The bigger picture is that B2B broadcast video has been abstracted away from industry-specific, precisely timed circuit-based video solutions to lossy and jittery public internet solutions. It can be argued that the use of Zoom or Facetime during the pandemic for newsgathering is the next step, as these are video transport mechanisms that have consumer grade characteristics (low end camera sources with variable frame rates etc). This change is somewhat analogous to the IT industry’s move to cloud and serverless, an increased abstraction of processing.
IP for broadcast production
Whilst the world of broadcast contribution moved to IP the world of production remained in the world of SDI coaxial cables, largely because of the high data rates and precise timing requirements. Yet as shown in Figure 4, networking speeds have grown drastically, thanks to consumer demands on video, big data etc and so it was inevitable that the broadcast industry would have to move.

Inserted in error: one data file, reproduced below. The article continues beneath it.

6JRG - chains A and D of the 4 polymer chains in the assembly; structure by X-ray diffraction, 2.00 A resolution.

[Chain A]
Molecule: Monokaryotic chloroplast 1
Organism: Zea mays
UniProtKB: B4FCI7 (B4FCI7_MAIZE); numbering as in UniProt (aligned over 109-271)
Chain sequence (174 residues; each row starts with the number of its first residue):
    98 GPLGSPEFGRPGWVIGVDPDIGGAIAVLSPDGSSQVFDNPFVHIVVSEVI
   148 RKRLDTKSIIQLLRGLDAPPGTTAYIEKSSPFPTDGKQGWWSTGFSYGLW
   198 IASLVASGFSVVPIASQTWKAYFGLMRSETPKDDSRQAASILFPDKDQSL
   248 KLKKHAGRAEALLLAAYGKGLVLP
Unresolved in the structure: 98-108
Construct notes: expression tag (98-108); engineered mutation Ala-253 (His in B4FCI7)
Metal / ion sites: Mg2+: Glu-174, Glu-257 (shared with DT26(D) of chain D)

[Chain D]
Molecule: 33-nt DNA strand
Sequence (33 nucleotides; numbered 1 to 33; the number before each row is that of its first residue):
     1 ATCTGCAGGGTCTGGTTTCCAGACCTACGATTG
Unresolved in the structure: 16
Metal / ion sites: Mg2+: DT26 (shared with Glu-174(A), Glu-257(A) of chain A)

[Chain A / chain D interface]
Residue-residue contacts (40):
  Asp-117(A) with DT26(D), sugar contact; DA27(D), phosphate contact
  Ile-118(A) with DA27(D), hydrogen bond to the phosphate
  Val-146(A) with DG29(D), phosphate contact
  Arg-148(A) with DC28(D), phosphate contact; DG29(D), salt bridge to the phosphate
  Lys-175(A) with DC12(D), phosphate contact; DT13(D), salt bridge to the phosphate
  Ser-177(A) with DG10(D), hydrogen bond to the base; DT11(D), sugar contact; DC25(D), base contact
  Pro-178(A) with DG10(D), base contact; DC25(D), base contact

There were a few false-starts with industry-specific technologies such as Audio Video Bridging. But the industry took a step in this direction with the use of ST 2022-6, which directly mapped an SDI signal into fixed IP packets. Like with MPEG-TS this allowed for use of high-bandwidth networks to transport multiple Uncompressed IP in both directions using a single cable. Unfortunately, by encapsulating SDI directly into IP it still continued to carry historical signals such as the vertical blanking and the CRC (cyclic redundancy check). Timing was also added using the Precision Time Protocol (PTP) which allowed the legacy analogue genlock signal to be transported down the same cabling. By doing this, the industry had a common source of time frequency and phase, most importantly without leap seconds. For broadcasters, this again removed the need for another legacy signal. For many broadcasters, especially those with SDI routers which were full, ST 2022-6 was a useful transition.